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Harden’s manufacturing facility utilizes a batch process for most woodworking operations and the modernization will convert several product lines to a lean manufacturing/just-in-time process. The anticipated benefits include shorter production lead times, an increased ability to customize existing designs and reduced operating costs. In addition, Harden has begun offering the Cabinetmaker’s Cherry Collection in solid black walnut as the new process will allow consumers to choose alternate hardwoods.

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The introduction of additional hardwoods compliments what has been “a unique and popular Harden quality — the opportunity to select from over 40 distinctive finishes,” the company noted. The conversion of Harden’s cabinetmaking operation to “batch one” expands custom capabilities and aligns all manufacturing processes with a more efficient lean model.

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According to President and Chief Executive Officer Greg Harden, the investment will “establish Harden as one of the few furnishings manufacturers world-wide that has ‘one off’ and true custom capabilities.”

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Harden Furniture manufactures high-end residential and commercial furnishings.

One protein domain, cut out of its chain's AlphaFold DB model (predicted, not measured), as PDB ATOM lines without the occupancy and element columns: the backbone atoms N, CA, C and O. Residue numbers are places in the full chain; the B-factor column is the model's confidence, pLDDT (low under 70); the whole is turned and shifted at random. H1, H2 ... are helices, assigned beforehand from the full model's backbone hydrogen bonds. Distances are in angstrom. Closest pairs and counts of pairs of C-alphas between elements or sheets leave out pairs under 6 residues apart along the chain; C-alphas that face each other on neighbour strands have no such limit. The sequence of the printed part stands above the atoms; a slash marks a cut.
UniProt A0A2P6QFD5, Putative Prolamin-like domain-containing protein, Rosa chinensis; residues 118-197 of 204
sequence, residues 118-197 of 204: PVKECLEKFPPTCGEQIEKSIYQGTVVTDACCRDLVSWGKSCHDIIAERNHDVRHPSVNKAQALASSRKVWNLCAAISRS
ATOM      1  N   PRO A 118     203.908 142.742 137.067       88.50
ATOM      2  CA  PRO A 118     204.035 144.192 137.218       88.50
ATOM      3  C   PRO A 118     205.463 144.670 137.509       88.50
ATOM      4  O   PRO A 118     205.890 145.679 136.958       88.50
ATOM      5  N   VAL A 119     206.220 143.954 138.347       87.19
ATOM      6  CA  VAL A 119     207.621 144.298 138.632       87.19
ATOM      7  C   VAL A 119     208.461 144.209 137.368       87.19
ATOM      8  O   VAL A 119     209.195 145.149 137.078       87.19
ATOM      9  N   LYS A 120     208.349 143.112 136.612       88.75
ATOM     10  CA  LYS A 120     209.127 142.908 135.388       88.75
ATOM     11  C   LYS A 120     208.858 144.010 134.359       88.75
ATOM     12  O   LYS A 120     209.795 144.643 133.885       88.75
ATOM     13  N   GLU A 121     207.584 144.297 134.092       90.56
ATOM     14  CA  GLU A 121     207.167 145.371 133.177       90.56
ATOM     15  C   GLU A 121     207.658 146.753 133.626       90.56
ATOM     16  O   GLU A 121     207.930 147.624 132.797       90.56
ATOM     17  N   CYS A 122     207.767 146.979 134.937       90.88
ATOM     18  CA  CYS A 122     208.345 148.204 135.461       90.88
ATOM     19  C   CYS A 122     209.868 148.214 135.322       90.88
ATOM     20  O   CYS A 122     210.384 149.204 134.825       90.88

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Read the original article…

I take my hat off to the management team at Harden Furniture Co. because when a furniture company invests in lean principles to improve their production system, this is not an everyday occurrence.  It was inspiring and enjoyable to read about their $3 million investment to upgrade their facility.

They are continuing to follow a strong tradition of innovation amidst a world economy that is fraught with doubt and angst for most business owners and management teams. They are implementing lean principles to help them stay ahead, when so many are falling behind in the belief that they will catch up when the economy improves. This is based on false hope, and successful companies take on the challenges and learn from them.